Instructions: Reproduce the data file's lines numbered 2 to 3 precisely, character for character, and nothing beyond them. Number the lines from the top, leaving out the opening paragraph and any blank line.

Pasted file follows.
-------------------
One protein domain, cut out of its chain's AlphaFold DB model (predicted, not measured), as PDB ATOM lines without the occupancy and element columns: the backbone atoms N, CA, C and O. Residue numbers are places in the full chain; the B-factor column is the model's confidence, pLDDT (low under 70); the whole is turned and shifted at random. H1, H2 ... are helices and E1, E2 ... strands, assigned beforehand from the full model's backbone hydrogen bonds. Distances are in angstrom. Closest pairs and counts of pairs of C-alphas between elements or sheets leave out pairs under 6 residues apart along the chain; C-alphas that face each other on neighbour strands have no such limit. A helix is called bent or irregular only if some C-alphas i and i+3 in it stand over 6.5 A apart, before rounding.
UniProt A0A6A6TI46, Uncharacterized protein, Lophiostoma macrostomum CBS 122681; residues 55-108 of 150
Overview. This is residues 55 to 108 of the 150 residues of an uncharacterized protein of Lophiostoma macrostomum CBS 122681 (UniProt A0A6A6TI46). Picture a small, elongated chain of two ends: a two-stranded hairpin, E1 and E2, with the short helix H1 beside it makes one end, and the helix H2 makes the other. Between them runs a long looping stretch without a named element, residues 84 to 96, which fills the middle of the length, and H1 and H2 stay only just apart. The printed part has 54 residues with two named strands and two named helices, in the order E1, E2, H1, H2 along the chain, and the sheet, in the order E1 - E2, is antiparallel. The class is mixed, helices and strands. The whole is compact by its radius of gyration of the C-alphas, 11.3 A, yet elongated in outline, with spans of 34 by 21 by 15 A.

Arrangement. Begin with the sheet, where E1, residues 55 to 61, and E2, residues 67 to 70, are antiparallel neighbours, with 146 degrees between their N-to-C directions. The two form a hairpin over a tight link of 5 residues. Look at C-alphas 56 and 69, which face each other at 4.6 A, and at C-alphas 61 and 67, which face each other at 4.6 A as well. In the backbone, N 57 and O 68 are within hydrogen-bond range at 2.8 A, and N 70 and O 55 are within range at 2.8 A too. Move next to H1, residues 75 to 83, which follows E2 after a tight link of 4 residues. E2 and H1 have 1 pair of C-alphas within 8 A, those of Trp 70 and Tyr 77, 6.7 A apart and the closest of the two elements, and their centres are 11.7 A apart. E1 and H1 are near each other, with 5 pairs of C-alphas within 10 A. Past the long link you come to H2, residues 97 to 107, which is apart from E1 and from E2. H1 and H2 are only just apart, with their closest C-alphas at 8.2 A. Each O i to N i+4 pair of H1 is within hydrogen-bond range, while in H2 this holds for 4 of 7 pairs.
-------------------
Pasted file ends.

Overview. This is residues 55 to 108 of the 150 residues of an uncharacterized protein of Lophiostoma macrostomum CBS 122681 (UniProt A0A6A6TI46). Picture a small, elongated chain of two ends: a two-stranded hairpin, E1 and E2, with the short helix H1 beside it makes one end, and the helix H2 makes the other. Between them runs a long looping stretch without a named element, residues 84 to 96, which fills the middle of the length, and H1 and H2 stay only just apart. The printed part has 54 residues with two named strands and two named helices, in the order E1, E2, H1, H2 along the chain, and the sheet, in the order E1 - E2, is antiparallel. The class is mixed, helices and strands. The whole is compact by its radius of gyration of the C-alphas, 11.3 A, yet elongated in outline, with spans of 34 by 21 by 15 A.

Arrangement. Begin with the sheet, where E1, residues 55 to 61, and E2, residues 67 to 70, are antiparallel neighbours, with 146 degrees between their N-to-C directions. The two form a hairpin over a tight link of 5 residues. Look at C-alphas 56 and 69, which face each other at 4.6 A, and at C-alphas 61 and 67, which face each other at 4.6 A as well. In the backbone, N 57 and O 68 are within hydrogen-bond range at 2.8 A, and N 70 and O 55 are within range at 2.8 A too. Move next to H1, residues 75 to 83, which follows E2 after a tight link of 4 residues. E2 and H1 have 1 pair of C-alphas within 8 A, those of Trp 70 and Tyr 77, 6.7 A apart and the closest of the two elements, and their centres are 11.7 A apart. E1 and H1 are near each other, with 5 pairs of C-alphas within 10 A. Past the long link you come to H2, residues 97 to 107, which is apart from E1 and from E2. H1 and H2 are only just apart, with their closest C-alphas at 8.2 A. Each O i to N i+4 pair of H1 is within hydrogen-bond range, while in H2 this holds for 4 of 7 pairs.